She attended Rockford Female Seminary, where she met Ellen Gates Starr, with whom
she would found and run Hull House. In the same year that she graduated, her father died,
and whatever illusions she might still have harbored about the fairness of life vanished.

She spent eight more years wandering and wondering, searching for her mission. This
included two extended trips to Europe and a mostly comfortable life. What she learned,
as her biographer, Jean Bethke Eshtain observes, is that “you cannot be universal
anywhere but in your own backyard…She arrived at an ethic that „can better be enacted
than formalized,‟ an ethic that stressed „not the attractiveness of extreme risk or the
darkest teachings of violence and domination‟ but instead „a celebration of the everyday,
prosaic world, with its undramatic practices and values…‟”

Beginning in 1889 when she was 29 years of age, the center of her life became Hull
House. She had decided that marriage was fine, but not for her.

She had further decided with her friend Ellen Starr that they would move to one of the
poorest areas of Chicago, buy a home and live in it, and make that home a center of
culture and education and reform. It was a beautiful place, with exquisite décor and
furnishings, designed to uplift the mind and the heart.

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Its location on Halstead Street placed it in an area with nine churches and 250 saloons,
populated almost exclusively by immigrants, by Addams‟ count from some 18 different
national groups. Hull House sponsored classes, lectures, dietetic instructions, athletics,
and clubs for men, women, girls, and boys. It had a kindergarten, a nursery, a playground,
a day-care center, a drama group, a choral group, a Shakespeare Club, and a Plato Club.

Hull House was a place of beauty midst immense poverty, not a beauty that mocked the
traditions of the people she served, but a beauty that respected their traditions and their
aesthetic sense. Hard as it was for her, for example, Addams came in time to see alcohol
as a means of expressing hospitality.

She also came to understand, especially under the influence of Florence Kelley when she
came to live at Hull House in 1891, the importance of listening to the immigrants for
ways of solving their problems. Addams came to have a high regard for bottom-up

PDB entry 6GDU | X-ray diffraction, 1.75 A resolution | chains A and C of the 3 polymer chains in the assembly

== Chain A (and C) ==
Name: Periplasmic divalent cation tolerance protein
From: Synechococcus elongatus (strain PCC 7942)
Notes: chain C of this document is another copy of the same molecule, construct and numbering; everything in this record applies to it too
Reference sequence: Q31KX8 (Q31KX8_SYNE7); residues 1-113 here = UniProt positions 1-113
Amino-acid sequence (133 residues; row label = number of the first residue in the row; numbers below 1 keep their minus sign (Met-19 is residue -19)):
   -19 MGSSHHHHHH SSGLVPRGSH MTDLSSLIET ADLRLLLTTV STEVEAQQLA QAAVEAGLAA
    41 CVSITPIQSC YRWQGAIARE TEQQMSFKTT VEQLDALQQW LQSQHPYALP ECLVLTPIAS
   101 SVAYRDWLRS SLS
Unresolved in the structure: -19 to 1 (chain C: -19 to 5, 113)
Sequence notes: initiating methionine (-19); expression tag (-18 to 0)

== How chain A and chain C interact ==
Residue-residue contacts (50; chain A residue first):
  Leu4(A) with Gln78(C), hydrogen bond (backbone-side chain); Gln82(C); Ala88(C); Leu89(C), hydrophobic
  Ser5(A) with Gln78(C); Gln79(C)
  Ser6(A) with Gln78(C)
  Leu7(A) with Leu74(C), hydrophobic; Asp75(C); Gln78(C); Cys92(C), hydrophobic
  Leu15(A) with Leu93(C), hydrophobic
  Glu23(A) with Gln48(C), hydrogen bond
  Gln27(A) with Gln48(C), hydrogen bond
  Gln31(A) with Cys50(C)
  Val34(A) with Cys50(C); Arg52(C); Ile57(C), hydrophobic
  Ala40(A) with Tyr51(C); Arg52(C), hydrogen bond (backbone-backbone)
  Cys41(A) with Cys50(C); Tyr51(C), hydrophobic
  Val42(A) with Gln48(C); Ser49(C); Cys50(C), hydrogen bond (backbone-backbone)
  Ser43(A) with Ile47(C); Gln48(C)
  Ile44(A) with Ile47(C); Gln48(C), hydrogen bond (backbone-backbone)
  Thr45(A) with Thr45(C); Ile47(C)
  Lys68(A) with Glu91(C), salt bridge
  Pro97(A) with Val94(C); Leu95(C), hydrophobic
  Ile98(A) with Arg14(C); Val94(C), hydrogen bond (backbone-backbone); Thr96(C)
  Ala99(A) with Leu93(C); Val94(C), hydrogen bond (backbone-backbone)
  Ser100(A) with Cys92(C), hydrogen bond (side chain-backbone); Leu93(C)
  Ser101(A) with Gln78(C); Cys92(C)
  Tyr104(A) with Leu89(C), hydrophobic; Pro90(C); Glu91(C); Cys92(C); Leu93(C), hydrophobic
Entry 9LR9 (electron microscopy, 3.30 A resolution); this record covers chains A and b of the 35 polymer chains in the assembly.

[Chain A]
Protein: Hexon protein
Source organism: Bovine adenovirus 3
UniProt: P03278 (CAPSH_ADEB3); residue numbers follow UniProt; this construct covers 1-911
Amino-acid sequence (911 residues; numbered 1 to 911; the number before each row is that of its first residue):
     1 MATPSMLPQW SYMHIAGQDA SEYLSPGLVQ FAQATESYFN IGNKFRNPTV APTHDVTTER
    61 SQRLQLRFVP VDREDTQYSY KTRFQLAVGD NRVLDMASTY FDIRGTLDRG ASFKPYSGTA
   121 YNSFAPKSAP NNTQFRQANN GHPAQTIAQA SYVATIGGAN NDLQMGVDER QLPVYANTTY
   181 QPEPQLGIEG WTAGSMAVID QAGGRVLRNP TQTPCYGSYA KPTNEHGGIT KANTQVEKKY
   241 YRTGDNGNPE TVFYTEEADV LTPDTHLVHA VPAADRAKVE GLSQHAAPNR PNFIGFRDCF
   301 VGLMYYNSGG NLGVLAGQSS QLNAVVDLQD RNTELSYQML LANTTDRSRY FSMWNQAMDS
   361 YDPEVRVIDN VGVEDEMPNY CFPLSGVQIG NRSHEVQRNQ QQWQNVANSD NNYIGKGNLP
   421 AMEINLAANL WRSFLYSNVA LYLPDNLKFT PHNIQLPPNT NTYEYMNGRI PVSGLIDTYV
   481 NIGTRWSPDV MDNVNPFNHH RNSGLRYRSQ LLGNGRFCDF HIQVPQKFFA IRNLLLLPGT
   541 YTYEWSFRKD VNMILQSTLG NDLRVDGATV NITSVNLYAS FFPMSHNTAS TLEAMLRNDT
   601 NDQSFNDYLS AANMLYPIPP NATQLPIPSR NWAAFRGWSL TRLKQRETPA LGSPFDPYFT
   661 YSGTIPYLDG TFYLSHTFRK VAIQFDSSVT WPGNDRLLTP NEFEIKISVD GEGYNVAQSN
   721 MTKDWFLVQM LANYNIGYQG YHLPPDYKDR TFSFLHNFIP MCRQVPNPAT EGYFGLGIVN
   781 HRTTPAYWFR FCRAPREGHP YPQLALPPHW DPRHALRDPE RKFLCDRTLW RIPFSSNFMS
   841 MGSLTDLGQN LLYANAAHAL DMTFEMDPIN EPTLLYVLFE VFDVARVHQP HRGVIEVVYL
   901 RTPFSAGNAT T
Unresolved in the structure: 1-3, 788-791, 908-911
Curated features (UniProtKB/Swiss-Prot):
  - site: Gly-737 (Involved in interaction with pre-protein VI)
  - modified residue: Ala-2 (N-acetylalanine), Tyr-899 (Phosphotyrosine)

solutions, grounding this belief in democracy of the most fundamental and direct kind.

Perhaps most central to her active life was an understanding of the female body as
mother. For her, the female was the symbol of generativity and of fecundity. To Addams,
by choice never a biological mother, this image of motherhood extended far beyond the
biological to include how one lives in society. Mothers, she felt, had a primary role to
play in nurturing neighborhoods and cities as well as in nurturing families. Eventually,
she broadened that maternal role to include nations.

Addams believed the primary role of woman was as a mother. That role began in the
home, but soon after the founding of Hull House, she recognized the need for social
action and called on women to reach out beyond the home in order to protect the home.

She practiced what she preached. In 1894, appalled at the poor garbage removal in her
neighborhood, she maneuvered herself into the position of Sanitary Inspector of the 19th
Ward. To perform this task, she and another Hull House resident walked behind the
garbage collectors to be sure they were doing their job. So poorly did they do it that
Addams purchased the contract for garbage removal herself.

Elshtain describes what happened: “…she and Amanda Johnson dutifully followed the
garbage wagons, and insisted that the number of wagons be increased to get the job done.
They were indefatigable. Landlords were taken to court for not providing proper garbage
receptacles. Addams and Johnson arranged for the removal of dead animals whose rotting
carcasses had befouled the streets and alleys.”

Addams took on racial issues, describing race as “the gravest situation” in American life.
She fought on many fronts for equality for all people at a time when most white
Americans thought it perfectly proper to discriminate against all people of color.

Addams understood the importance to old people of telling their stories. Not least among
those she had in mind were the elderly immigrants, often without English, whose spirits

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sank as they contemplated their lives cut off from their roots in the Old Country. She
made it possible for these people to tell their tales. She listened to them. She even
arranged for many of these tales to be published. She mothered those too old to make
their way fully in the strange society of America to which fate had brought them.

Addams was a pacifist, a believer that antagonism was unnecessary. She viewed the
Pullman Strike of 1894 in this light, and the Civil War as well. She saw humanity as a
kind of family in which eruptions could from time to time arise, but in which the bonds of
kinship were what mattered most.

John Dewey told of hearing from Ellen Starr about the early days of Hull House when the